I recently posted on Instagram about the lotus flower and I got so much feedback from it I decided to blog about it. All of the feedback relayed that the post had been encouraging. Since encouragement is a very good thing, I want to expound on that post just a little bit. Read on for a couple of my favorite lessons we can all learn from the famous little lotus flower and how it relates to your yoga practice.
What exactly is a mantra? Ever wondered that?
As usual, when I choose a topic for this category of mine, Decoding Yoga, everything is much harder to convey than originally expected. Even the concept of mantra is huge and deep. Here's what I've learned: nothing in yoga is shallow or meaningless. It seems everything about yoga is deep and profound, and just when you think you understand it, you learn that you've only seen the tip of the iceberg.
So, I'll do my best here— with mantra— to explain it because a big mission of mine is to make yoga accessible and relatable to those of us here in the West, without watering it down or disrespecting its origin. These concepts sometime seem esoteric and woo-woo to us, and it turns a lot of people off immediately. That's such a shame, because there is so much there for us to learn and tools for us to use if we'll just take the time to understand it. Read on for a basic explanation of what a mantra is, and how to use one.
Lokah Samastah Sukhino Bhavantu. One of my favorite things to say. If you've been practicing yoga for a while, then chances are good you've heard this often used chant. It pops up in songs, classes, meditations, and even yoga gear. If you've heard it, but aren't familiar with the meaning, read on for a translation. It's beautiful.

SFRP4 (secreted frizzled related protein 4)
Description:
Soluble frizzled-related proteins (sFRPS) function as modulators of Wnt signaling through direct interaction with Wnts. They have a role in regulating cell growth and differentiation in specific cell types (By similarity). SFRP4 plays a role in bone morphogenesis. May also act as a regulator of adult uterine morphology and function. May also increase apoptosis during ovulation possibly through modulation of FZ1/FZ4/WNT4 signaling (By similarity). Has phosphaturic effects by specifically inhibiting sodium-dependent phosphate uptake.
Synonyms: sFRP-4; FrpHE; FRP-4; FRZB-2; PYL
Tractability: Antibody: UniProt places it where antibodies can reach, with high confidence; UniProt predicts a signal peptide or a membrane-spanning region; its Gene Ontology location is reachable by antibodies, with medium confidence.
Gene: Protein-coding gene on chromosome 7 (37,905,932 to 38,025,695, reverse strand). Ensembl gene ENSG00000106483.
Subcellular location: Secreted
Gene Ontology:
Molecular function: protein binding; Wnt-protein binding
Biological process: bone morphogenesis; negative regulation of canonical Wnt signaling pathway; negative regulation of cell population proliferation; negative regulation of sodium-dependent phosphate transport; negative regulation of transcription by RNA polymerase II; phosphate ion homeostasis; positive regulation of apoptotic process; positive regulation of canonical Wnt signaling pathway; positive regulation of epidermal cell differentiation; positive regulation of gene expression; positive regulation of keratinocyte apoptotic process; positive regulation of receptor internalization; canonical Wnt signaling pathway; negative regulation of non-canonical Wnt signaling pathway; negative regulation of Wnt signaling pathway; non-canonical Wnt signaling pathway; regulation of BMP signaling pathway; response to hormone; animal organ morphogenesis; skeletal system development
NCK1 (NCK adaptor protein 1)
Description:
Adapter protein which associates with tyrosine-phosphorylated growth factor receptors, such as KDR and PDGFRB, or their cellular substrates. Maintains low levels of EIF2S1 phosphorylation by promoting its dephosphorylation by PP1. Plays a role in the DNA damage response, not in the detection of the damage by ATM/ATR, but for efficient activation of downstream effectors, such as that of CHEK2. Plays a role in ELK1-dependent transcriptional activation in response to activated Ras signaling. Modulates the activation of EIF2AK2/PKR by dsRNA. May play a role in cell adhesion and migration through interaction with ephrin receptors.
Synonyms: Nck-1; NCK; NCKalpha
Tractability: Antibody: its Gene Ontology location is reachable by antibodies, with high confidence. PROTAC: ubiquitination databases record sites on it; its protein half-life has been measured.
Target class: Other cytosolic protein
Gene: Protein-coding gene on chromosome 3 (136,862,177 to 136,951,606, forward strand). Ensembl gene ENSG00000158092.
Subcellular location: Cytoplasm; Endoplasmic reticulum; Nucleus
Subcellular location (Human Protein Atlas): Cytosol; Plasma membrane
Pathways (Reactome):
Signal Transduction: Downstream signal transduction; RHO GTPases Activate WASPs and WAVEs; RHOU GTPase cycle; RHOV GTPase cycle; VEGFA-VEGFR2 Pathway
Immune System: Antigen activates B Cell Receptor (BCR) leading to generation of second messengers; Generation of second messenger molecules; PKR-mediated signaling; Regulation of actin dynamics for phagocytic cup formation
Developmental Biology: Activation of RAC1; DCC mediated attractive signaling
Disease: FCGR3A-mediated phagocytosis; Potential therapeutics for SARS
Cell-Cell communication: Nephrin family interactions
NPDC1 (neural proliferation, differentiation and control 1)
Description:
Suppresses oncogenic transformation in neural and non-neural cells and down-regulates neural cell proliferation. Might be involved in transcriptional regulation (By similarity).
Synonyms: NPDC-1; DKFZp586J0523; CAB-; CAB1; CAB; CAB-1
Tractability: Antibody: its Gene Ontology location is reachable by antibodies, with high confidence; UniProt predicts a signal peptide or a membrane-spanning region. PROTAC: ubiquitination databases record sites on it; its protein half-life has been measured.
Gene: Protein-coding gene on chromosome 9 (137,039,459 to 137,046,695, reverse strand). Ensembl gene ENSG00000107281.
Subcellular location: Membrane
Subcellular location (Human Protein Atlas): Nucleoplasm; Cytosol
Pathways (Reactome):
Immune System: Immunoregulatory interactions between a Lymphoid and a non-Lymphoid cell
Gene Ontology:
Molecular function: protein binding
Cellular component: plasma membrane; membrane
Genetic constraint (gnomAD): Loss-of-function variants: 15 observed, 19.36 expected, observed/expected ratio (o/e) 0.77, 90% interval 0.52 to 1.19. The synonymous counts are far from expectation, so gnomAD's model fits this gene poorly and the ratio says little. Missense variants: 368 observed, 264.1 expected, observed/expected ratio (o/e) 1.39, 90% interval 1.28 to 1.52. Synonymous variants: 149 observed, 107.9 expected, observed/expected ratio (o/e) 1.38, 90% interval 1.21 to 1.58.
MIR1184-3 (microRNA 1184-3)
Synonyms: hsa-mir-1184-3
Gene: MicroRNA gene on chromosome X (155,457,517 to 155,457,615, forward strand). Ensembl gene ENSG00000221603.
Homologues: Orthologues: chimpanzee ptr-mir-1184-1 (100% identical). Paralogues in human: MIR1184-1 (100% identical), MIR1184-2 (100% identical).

Namaste has become a common word here in the West. Since I live and teach yoga in a small town, I'm often asked what it means, especially by those who are new to yoga.
Many new students have approached me after class and asked what Namaste means. Sometimes they look concerned or suspicious. I think it's the way we say it at the end of class... with reverence, with hands at prayer pose, eyes closed... sometimes inserting a small bow of gratitude. It can be confusing and maybe even uncomfortable if you're witnessing it for the first time.
Let's clear it up, then.
My mission statement is to make yoga and healthy living relatable and approachable for all. I recently had an idea to start a column on my blog where the content aims to "decode" some of the terms you hear in yoga. I've realized that the vocabulary and Sanskrit throw some people off, and since they don't know what these terms mean, they lose interest or are afraid of yoga. But yoga shouldn't be scary, intimidating or unrelateable (I've even written about that here in Yoga: Where To Start?). Instead, it should be meaningful, inclusive, and (hopefully) a really fun never-ending personal journey. Therefore, in this new category of my blog, I'll do my best to take some of these terms / items / chants and explain them.
I'm starting with the term drishti, one of my favorite words. It's really fun to say. If you’ve ever been in a yoga class and heard the instructor mention your drishti and immediately thought “Uh oh. I didn't bring a drishti.”... then this post is for you. It sounds mysterious, but when you begin to really understand what drishti refers to, it can revolutionize your yoga practice.
Hi, I'm Blake. I love adventure, cooking, costume parties, wine, yoga, and reading...in that order. Follow my blog for yoga stuff, fitness tips, & healthy recipes...
• The Meaning of Namaste
• Confessions of a Self Care Hypocrite
• Living In The Age Of Social Media: Swapping Comparison for Gratitude
• My Exercise Manifesto
• 4 Exercise Hacks To Get YOU Moving